Precision Dogs...Uncompromising Excellence
BOOKS & VIDEOSBooks_and_Videos.html
DEMO VIDEOSDemonstration_Videos.html
AVAILABLE DOGSAvailable_Dogs.html
 VIEW TRAINEESTrainees.html
MEDIA ARTICLESMedia_Articles_%26_Reviews.html
ARSON DOGSArson_Dogs.html

The Province

by  Stuart Derdeyn

Guide Builds On Mutual Respect

The world is full of dog owners full of advice on the best training methods to get results with your animal.  Shelters and rescue organizations are overflowing with failed examples of such “expert” handiwork.

Anyone who has adopted an animal victim of improperly applied, Alpha-dominant, coercive schooling methods knows just how much more work it takes to bring a beast back into line with being a happy, positive community member.

In his illuminating new training guide titled Let The Dog Decide, author Dale Stavroff outlines a 15-minute-a-day program designed to build a mutually respectful relationship with person and pooch.

“We’ve been in the classical conditioning phase of training for so long that it’s totally pervasive in society and almost impossible to avoid,” says Stavroff.  “If you run into someone who is a positive motivation type of trainer, you’re lucky because you wind up with this entirely different approach to training and you see the difference.”

“Underlying everything in his book is that we’re the ones with the leads in our hands and therefore in control.  We’ve been through classical conditioning in school - we perpetuate it at all levels, including our animals.”

“We’re taught to sit, be quiet, pay attention and so on and expect the same from our dogs.  It’s always about what the dog did in terms of final action, skipping the reactions it had on the way in terms of mood.  What I try to do is create the proper mood in my dog, which makes the dog happy and reinforces both a positive mood and results.”

From Red Hot Chili Peppers’ singer Anthony Kiedis’ family pet to the search-and-rescue/tracking animals he trains for the RCMP, Stavroff has observed what works and what doesn’t and developed a series of very simple-to-follow “habits” to bring to training.

Many are based on building benevolent eye contact and proper body language to make your hyper-observant canine read your intentions.  Methods are tweaked depending on breed and character.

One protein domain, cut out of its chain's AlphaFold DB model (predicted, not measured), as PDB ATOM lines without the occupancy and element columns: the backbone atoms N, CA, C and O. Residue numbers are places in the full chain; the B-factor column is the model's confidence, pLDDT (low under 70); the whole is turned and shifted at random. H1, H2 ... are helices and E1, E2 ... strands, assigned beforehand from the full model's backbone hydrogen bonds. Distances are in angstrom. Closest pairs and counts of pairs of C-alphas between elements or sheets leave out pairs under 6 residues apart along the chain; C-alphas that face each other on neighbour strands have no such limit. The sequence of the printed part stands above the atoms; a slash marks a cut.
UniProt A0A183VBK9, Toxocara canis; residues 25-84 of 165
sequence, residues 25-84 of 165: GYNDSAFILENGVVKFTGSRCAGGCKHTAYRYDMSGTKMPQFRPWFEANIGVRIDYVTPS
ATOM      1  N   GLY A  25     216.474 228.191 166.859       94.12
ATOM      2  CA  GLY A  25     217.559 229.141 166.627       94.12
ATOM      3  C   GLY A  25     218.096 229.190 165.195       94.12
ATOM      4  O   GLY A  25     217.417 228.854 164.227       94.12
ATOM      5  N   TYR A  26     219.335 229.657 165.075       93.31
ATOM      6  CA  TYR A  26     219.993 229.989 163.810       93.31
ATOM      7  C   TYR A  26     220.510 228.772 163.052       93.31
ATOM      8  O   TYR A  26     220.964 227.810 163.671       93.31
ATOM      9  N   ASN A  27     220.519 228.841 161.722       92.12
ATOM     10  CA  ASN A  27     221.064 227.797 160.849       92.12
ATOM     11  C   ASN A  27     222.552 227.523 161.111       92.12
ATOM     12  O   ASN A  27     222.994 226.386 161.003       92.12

“Every approach we take has an up and down side, always.  When we use operant conditioning with a clicker, for example, we empower the dog.  That can be a bad thing if you’ve got a high-status, nastily disposed Rottweiler.  I wouldn’t suggest that.  Other things work better.”

Begin with choosing the right breed at the onset.  Chapter 3 of the book hammers this point home and throughout the book he won’t let it go, because you’ve got to know what you’re getting into and be prepared to deal with the dog.  And Stavroff doesn’t buy the oft-said “there are no bad dogs, just owners” argument.

“People research cars in depth and that makes sense because it’s such a serious investment.  Then these same people will go out and spontaneously grab a dog that has a history thousands of years old of being bred to attack humans and it’s just not true that an animal predisposed to bite genetically just won’t.  I like to use the example that I’ve never heard of a roving gang of Irish Setters attacking people, but other breeds...”

Last year in the United States, there were approximately five million reported dog bites.  That means there were probably around 20 million or so that went unreported.  Not good.

So what is it about the methods in Let The Dog Decide that makes them work so well?  First and foremost, because they are easily outlined and explained.  Therefore, they’re easy to try at home.

I’ve been having a great deal of trouble getting Stella to go “Down,” and I can hear the chorus of agreement in the other owners.  Using Stavroff’s eye-contact and reward style, she’ll drop to the floor nine times out of 10 now because she knows it’s worth it.  Hurrah!

Media Articles and Reviews